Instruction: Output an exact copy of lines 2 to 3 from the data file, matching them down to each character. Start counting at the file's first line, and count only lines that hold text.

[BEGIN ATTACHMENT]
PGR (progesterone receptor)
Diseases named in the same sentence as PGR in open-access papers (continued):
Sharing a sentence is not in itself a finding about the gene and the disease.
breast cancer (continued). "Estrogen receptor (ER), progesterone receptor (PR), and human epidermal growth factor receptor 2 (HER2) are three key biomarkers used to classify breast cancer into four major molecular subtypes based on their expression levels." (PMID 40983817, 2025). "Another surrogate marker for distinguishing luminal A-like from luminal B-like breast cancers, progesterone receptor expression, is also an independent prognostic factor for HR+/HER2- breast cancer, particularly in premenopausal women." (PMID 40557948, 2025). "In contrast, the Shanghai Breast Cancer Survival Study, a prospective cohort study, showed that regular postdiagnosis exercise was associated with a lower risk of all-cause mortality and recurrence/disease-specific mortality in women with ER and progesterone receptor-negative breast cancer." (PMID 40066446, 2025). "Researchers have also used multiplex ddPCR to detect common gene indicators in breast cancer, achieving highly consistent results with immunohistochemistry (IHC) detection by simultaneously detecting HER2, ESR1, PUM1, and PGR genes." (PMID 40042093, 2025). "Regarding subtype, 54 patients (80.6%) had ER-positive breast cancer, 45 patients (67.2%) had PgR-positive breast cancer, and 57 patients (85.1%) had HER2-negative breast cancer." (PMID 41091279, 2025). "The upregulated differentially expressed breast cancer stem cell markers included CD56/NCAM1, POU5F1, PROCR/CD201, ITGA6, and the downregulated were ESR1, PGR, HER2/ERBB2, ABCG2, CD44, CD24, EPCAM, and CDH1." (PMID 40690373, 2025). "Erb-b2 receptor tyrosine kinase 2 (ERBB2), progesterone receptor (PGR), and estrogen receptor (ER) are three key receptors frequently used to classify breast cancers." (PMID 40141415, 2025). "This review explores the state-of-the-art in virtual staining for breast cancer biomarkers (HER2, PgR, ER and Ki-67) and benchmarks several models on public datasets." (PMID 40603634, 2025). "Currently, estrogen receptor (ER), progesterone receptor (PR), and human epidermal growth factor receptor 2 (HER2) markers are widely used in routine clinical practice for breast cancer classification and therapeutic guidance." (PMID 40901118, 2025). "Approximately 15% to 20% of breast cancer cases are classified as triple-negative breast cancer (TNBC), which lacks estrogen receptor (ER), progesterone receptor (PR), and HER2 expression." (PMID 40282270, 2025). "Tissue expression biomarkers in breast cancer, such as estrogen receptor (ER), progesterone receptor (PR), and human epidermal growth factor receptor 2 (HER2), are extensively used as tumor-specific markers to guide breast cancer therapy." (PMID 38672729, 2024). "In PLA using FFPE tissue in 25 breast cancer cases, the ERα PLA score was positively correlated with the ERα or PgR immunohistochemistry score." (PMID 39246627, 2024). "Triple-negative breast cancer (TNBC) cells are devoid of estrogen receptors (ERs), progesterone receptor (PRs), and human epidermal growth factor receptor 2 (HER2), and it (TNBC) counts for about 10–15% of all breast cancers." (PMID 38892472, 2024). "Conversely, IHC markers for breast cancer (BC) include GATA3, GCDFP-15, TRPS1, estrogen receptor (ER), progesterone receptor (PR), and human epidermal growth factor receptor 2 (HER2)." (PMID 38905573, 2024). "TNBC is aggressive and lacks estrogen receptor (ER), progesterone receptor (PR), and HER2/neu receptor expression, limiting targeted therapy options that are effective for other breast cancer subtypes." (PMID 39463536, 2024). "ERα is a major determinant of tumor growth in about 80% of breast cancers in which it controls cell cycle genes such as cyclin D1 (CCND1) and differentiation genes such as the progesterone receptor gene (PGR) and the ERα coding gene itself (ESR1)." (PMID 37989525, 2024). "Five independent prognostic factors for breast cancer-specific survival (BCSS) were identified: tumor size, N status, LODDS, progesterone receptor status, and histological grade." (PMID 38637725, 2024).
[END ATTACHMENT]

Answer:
Diseases named in the same sentence as PGR in open-access papers (continued):
Sharing a sentence is not in itself a finding about the gene and the disease.